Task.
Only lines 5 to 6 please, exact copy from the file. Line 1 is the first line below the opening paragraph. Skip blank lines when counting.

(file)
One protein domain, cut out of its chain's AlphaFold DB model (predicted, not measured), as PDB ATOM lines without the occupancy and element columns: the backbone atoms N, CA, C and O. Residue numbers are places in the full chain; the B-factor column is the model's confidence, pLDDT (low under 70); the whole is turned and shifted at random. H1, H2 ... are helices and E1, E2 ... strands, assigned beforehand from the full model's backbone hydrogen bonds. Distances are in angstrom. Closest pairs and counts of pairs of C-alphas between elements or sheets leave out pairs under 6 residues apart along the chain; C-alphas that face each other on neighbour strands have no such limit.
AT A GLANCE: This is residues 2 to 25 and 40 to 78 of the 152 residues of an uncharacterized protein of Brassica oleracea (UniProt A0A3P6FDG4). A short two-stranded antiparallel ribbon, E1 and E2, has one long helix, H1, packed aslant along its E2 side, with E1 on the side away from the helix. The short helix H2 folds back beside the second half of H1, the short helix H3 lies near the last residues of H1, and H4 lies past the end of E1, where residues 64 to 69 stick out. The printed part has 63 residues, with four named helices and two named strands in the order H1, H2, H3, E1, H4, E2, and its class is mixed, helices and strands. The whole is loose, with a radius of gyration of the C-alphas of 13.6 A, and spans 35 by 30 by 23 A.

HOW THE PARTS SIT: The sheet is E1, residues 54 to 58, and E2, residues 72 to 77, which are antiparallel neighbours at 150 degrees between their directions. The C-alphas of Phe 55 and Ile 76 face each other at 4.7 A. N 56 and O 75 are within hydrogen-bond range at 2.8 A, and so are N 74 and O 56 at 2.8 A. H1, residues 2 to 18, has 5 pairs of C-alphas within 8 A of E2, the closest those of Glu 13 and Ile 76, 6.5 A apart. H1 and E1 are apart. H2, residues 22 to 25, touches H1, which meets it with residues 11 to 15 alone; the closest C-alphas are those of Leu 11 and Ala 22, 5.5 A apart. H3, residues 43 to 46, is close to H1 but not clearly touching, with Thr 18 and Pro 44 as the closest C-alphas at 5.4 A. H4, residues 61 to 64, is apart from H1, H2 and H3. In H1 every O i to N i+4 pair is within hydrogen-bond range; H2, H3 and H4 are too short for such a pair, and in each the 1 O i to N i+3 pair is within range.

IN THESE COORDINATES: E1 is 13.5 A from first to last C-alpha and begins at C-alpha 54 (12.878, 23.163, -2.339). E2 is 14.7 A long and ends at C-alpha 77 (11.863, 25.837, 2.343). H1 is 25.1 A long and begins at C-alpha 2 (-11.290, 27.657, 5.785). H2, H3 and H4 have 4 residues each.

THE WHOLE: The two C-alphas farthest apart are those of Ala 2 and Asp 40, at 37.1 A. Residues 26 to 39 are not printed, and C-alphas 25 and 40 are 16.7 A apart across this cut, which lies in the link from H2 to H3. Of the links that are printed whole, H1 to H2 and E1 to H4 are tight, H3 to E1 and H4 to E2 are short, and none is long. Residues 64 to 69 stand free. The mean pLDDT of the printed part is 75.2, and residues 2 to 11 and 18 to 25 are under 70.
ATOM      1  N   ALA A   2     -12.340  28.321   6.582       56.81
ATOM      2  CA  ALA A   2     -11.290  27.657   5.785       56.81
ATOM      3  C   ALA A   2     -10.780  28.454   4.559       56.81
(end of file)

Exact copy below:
ATOM      1  N   ALA A   2     -12.340  28.321   6.582       56.81
ATOM      2  CA  ALA A   2     -11.290  27.657   5.785       56.81